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Linux Newbie Administrator Guide


4.4 Shell

4.4.1 What is a shell and do I want to use a different one?
4.4.2 How do I customize my shell prompt?
4.4.3 Colour on text terminal
4.4.4 How do I print symbols on the console, in a text mode application, and in X?
4.4.5 How do I write a simple shell script?
4.4.6 Meaning of quotes
4.4.7 Input/output redirection
4.4.8 Shell special characters (metacharacters)

4.4.1 What is a shell and do I want to use a different one?

A shell is the program that interprets what you type on the command line and decides what to do with it. A shell can also be invoked in a non-interactive way, for example to execute a pre-typed list of commands contained in a text file (a "shell script"). Think of a shell as the equivalent of the DOS "command.com" (command-line interpreter) and the shell script files as the equivalent of the DOS batch files (*.bat). In comparison with their DOS cousins, the Linux shell and scripting are on steroids.

There are several shells available on the Linux system (if you installed them): bash ("Bourne Again" shell), sh (Bourne shell, standard on many UNIX systems), csh (C shell, with a syntax akin to the "c" programming language, available on most UNIX systems), pdksh (public domain Korn shell), tcsh (tiny C shell, often used on small systems), sash (stand-alone shell, could be used when libraries are not available), ash, zsh, and perhaps a couple more.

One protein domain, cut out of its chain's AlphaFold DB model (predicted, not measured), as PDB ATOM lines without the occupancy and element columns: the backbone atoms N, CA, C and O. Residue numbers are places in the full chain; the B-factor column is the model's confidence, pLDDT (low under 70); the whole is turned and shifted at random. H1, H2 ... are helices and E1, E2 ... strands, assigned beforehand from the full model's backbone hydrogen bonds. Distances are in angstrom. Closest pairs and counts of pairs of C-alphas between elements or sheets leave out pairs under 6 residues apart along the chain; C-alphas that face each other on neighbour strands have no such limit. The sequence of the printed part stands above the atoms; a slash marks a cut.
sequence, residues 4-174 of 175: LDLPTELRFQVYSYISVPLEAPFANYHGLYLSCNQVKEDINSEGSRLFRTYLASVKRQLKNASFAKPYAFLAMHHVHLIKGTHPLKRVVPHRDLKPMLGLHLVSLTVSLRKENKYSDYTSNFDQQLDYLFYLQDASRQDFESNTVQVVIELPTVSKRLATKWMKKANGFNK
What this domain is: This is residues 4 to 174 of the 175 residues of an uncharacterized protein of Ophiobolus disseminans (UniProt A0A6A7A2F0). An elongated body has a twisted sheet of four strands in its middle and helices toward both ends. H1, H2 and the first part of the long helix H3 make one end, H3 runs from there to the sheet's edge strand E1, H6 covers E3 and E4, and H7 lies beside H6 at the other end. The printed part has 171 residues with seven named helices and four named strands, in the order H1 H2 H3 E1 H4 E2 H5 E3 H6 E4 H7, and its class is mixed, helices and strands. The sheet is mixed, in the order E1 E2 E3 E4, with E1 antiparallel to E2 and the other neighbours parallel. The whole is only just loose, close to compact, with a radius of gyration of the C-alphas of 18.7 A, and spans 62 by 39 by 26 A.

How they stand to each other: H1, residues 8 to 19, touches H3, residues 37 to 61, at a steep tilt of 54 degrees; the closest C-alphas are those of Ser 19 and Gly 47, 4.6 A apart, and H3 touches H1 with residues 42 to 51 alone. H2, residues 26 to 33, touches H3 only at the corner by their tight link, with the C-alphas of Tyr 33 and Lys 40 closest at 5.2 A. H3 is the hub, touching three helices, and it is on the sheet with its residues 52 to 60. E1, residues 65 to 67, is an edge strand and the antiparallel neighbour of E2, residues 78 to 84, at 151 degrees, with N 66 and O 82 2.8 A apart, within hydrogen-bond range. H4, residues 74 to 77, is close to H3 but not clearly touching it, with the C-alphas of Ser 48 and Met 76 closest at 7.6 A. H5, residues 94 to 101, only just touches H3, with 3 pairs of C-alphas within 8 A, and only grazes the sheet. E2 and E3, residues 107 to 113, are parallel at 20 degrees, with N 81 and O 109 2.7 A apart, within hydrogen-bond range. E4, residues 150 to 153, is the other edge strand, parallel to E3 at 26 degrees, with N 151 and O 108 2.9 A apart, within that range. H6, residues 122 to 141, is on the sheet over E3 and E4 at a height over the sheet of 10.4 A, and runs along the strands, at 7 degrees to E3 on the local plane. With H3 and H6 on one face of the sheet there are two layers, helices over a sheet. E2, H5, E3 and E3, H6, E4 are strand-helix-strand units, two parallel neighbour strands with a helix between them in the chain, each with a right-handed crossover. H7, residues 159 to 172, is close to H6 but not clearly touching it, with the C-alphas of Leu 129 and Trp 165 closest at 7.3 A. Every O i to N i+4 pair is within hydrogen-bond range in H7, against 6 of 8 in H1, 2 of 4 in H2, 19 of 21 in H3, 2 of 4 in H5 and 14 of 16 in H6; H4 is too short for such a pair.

The default shell on my system (and most probably on yours too) is bash , which is an excellent and standard shell, and I really cannot see a reason why a newbie like myself would want to change it. bash is fully backwards-compatible with the Bourne shell (the most popular shell on UNIX) and incorporates many enhancements and best features from other shells. From a newbie perspective, the different shells are included with Linux for historical reasons and backwards-compatibility of shell scripts that may require a particular shell to run. [Some shells may be useful if you write programs targeted for specialized "embedded" devices, that might run a "tiny" shell.]

You can determine the shell you are running using:

echo $SHELL

If you wanted to try another shell, type, for example:


which will start the tiny c shell. When done, type


which will return you to the previous shell (using exit on your first shell will log you out). You can find out how many shells you stacked on each other by displaying the "shell level" environmental variable:

echo $SHLVL

In the above command, the "$" means "expand the value of a shell environment variable", "SHLVL" is the variable name, and "echo" is a command that prints things.

The shell for each user is specified as the last field in the password file /etc/passwd . If you really wanted to change it, edit (as root) this file and replace the "/bin/bash" with the shell of your choice.

4.4.2 How do I customize my shell prompt?

On my machine, the prompt may look like this:

[stan@marie stan]$ _

Here "stan" is my login name, "marie" is the name of the computer, the second "stan" is the name of my current working directory, and "_" represents the cursor.

The prompt is set by the environmental variable called PS1. To display the current setting, I can use:

echo $PS1

The system-wide setting of the prompt (for all users on the system) is in the file /etc/bashrc which on my system contains such a line:

PS1="[\u@\h \W]\$ "

To customize the prompt, I can edit the file /etc/bashrc (as root) and insert almost any text inside the quotation marks. Here is the meaning of some special codes I may also choose to use:

\u - username of the current user (= $LOGNAME),

\h - the

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